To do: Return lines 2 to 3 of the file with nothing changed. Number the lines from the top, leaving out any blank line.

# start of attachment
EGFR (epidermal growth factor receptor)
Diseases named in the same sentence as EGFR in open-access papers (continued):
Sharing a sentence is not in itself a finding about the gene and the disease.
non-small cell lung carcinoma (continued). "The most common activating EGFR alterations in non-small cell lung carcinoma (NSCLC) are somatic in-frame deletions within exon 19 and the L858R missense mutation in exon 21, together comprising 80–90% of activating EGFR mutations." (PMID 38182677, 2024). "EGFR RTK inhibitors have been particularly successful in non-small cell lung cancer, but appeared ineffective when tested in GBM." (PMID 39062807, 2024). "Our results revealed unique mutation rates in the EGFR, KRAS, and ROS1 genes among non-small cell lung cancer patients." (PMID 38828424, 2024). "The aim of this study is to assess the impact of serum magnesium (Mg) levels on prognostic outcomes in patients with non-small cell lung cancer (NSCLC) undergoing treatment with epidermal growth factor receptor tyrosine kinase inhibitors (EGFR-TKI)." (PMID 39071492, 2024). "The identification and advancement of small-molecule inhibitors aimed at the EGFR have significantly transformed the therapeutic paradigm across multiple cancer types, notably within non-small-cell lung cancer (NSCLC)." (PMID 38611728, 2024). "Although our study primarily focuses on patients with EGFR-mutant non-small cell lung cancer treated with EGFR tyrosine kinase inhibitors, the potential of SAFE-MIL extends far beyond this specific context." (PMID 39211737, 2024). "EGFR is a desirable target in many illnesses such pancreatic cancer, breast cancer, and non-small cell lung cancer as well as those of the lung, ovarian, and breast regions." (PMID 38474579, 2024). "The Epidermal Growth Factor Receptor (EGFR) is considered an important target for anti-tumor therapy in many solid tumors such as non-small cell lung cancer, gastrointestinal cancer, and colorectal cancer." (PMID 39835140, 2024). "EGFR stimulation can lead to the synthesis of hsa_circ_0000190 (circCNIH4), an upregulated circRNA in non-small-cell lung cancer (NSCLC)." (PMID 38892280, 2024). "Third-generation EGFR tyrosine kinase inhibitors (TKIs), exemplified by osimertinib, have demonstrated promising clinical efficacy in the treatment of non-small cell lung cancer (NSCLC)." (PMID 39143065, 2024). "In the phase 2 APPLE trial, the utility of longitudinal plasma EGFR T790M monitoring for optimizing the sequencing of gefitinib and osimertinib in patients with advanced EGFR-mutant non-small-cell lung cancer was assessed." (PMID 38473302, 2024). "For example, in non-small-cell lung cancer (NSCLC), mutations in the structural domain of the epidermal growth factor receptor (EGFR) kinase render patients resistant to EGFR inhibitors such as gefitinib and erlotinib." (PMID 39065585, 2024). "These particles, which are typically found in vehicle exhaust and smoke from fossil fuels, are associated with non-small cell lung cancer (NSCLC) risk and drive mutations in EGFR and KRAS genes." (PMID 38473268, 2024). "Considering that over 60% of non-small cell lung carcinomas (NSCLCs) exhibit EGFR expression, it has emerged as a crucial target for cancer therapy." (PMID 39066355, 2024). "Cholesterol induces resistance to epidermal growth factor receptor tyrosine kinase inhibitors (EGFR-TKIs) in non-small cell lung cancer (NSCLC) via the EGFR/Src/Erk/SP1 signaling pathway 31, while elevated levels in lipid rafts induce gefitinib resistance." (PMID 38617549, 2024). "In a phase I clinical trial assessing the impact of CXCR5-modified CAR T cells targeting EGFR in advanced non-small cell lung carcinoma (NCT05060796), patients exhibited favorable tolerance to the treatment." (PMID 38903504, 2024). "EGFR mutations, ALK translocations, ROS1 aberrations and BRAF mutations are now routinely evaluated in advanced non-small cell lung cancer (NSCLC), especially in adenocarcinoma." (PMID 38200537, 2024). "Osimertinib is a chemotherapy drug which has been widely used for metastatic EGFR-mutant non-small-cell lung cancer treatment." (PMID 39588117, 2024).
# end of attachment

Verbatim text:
Diseases named in the same sentence as EGFR in open-access papers (continued):
Sharing a sentence is not in itself a finding about the gene and the disease.